Re: File upload in HTML forms

Ernesto Nebel (
Mon, 10 Oct 1994 16:04:30 PDT


> File upload is *very* important for the Web and I hope some consensus
> is reached soon! However, I strongly disagree with Ernesto Nebel's
> proposal, and would instead advocate the following alternative
> (combining a number of proposals aired on this list):

My main interest is getting file upload into the WWW. I won't
deadlock the discussion defending my proposal if a better proposal is
suggested and implemented quickly.

> * On the client end, support a FORM field which can accept input of
> arbitrary MIME content (not just text/plain from the keyboard). The
> most natural way would be to upgrade the behavior of TEXTAREA.

It would be useful if you could be more specific. For example, how
would you put a 100MB binary image file into the upgraded TEXTAREA?
Please explain the behavior of the upgraded TEXTAREA in more detail.

> * For the POST submission, support a multipart encoding scheme that
> circumvents the overhead of the current www-url-encoding for large
> inputs.

I agree that a multipart encoding scheme is the best way to encode the
transmission of the files. Several schemes have been suggested
already, including multipart/partial, multipart/mixed, and
aggregate/mixed. I deliberately omitted any mention of the encoding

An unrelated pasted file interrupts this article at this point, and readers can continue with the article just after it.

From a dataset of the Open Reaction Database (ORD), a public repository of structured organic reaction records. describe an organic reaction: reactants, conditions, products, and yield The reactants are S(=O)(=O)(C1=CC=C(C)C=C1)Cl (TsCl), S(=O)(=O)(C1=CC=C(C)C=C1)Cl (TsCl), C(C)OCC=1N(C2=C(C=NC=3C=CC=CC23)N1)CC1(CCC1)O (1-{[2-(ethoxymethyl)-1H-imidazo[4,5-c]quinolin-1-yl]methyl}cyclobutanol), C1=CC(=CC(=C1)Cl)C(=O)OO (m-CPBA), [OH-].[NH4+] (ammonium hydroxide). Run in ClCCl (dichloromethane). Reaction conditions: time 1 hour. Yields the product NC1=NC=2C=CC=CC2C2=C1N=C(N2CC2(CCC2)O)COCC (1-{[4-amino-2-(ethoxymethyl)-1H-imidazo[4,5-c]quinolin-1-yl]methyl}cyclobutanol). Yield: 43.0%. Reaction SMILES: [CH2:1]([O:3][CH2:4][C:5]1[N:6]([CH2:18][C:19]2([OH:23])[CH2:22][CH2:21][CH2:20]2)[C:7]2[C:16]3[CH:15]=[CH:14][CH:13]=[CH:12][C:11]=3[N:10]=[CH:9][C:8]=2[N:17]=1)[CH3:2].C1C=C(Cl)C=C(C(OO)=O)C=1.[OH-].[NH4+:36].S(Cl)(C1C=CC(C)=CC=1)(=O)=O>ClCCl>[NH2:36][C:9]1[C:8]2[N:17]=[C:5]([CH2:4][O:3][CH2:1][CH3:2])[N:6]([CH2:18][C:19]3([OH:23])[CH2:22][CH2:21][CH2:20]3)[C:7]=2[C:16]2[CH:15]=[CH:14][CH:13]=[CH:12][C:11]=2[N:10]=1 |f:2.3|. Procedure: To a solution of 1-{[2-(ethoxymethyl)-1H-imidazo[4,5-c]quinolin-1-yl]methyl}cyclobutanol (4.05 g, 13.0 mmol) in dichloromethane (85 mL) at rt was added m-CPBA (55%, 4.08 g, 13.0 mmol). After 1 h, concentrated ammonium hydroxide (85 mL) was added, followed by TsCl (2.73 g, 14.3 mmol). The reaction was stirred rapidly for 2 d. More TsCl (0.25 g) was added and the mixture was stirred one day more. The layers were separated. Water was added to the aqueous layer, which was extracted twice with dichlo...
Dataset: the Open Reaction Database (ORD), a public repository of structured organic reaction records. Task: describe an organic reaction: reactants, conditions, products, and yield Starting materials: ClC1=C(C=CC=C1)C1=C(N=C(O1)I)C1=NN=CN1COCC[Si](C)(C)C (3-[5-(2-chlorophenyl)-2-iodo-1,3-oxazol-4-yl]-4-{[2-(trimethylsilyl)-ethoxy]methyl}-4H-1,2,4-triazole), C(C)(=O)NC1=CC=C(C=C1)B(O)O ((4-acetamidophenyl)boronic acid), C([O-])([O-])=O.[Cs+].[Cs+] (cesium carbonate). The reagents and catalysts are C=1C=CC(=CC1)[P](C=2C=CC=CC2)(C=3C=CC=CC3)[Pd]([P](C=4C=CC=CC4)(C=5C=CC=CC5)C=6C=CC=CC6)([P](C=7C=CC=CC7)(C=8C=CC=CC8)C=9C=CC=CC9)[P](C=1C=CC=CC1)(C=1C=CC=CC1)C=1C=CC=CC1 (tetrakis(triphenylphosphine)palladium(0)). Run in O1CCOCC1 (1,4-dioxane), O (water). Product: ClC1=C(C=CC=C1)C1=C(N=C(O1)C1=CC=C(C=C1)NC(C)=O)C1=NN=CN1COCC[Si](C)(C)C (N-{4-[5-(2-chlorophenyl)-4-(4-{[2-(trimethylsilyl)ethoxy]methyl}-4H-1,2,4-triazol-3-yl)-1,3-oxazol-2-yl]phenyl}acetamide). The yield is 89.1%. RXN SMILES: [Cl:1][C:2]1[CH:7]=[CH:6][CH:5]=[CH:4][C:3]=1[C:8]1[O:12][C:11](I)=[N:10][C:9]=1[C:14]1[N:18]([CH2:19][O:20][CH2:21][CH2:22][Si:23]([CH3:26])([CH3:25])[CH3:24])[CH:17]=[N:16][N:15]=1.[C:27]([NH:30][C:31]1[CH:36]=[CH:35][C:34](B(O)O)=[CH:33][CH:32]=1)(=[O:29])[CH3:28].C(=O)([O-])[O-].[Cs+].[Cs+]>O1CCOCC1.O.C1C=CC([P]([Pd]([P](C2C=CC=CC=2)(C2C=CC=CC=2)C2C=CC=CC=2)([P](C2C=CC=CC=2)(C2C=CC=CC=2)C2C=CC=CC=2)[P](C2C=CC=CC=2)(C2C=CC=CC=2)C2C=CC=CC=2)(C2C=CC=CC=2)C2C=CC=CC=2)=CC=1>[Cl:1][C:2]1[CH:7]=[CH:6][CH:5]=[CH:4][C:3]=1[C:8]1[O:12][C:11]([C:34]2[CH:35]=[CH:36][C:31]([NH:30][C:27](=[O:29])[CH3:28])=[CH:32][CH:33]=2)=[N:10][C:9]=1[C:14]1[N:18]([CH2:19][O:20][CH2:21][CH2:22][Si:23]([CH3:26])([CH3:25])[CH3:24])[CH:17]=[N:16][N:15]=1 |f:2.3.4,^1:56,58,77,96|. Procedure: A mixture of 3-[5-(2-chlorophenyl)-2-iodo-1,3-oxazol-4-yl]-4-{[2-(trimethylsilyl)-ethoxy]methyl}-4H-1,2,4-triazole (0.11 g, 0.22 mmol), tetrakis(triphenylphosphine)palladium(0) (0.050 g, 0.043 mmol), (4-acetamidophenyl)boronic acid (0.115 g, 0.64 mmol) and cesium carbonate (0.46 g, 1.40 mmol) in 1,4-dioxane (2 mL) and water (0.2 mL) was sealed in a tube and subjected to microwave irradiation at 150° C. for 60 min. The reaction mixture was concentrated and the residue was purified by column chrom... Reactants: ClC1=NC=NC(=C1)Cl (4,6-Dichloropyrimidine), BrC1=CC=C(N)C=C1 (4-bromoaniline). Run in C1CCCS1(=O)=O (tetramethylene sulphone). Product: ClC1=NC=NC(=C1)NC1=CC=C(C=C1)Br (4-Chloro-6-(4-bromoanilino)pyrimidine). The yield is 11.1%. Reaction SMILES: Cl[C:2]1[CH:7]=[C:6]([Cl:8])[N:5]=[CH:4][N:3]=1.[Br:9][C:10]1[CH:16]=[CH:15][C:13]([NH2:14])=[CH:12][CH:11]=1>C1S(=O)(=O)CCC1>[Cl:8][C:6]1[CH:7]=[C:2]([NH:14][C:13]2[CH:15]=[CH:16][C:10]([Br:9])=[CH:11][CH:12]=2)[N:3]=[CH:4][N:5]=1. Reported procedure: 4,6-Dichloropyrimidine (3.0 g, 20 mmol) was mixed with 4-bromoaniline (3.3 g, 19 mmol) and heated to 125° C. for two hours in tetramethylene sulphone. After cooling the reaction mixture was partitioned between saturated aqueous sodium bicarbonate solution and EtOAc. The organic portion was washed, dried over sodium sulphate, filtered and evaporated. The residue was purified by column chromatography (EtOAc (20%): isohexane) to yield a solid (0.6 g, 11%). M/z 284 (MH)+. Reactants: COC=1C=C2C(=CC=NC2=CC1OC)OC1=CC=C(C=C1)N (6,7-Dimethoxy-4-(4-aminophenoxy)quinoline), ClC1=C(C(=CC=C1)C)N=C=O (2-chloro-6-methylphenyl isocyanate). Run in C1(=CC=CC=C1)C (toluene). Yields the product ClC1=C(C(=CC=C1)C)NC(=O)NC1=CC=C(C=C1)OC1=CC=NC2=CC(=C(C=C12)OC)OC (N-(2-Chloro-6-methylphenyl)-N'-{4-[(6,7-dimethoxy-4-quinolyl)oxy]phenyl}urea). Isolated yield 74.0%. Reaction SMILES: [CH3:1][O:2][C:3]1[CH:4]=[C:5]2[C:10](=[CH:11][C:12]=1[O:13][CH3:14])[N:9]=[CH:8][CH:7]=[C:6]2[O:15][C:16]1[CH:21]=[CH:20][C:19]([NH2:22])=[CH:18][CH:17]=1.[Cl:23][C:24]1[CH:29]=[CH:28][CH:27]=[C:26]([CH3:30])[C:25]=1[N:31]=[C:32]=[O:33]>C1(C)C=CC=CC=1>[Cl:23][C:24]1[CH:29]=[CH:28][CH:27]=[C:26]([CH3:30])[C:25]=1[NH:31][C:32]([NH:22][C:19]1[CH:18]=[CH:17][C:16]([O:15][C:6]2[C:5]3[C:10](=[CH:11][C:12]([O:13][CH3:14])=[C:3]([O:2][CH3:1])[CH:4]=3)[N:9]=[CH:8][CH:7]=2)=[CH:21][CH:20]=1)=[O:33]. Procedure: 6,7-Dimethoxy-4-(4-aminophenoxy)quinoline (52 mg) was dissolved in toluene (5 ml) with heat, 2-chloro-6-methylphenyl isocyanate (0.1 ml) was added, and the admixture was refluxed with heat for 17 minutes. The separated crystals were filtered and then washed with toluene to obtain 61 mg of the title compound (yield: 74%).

of the files in my proposal. I suggested encoding the form data as
usual, www-form-urlencoded, because the form only sends the file names
and file sizes (in my proposal).

> Here are the main reasons I am opposed to Ernesto's proposal:
> 1. While it's true that the proposal would not alter the syntax of
> HTTP, it would force a drastic change in the semantics: making HTTP
> servers stateful, with all of the problems that entails. Thus,
> during the multiple back and forth transactions would be required to
> completely transmit the data in a FORM, the server would have to
> somehow generate unique "transaction URLs" that allow the client to
> connect back to the correct transaction, and furthermore, it would
> have to manage the partial transaction data for the different clients
> as it accumulates.

Servers would only become stateful iff the writer of the forms chose
to make it stateful. Let me explain with a ficticious example.
Suppose I'm a book editor and I put up a server so that authors can
submit manuscripts for my review. I make a form that includes an
INPUT tag of TYPE "file", where the author will enter the paths to all
the chapters that make up his manuscript. The browser sends the file
names and sizes to a CGI script at the server, all www-form-urlencoded
with the rest of the form data. The browser does not need to remember
anything about the data it just sent. The CGI script responds to this
form submission with data of a new MIME type (as mentioned in the
proposal) that contains the full URL to another CGI script (which will
accept the files) and the paths to all the chapters of the manuscript.
Then, the server can forget about the form submission that just
ocurred. It does NOT need to keep any state information. The
browser, which, again, does NOT need to remember anything about the
form submission, reacts to this new MIME type by showing the author
the paths to the chapters of the manuscript that will be sent to the
editor's server, and it prompts him for confirmation. When the author
confirms, the browser encodes the manuscripts (with a multipart
scheme) and sends them to the CGI script (remember, the server just
told the browser which files to send and which URL to use). This
second CGI script at the server, which again does NOT need to have any
state information, receives the files and stores them in the "incoming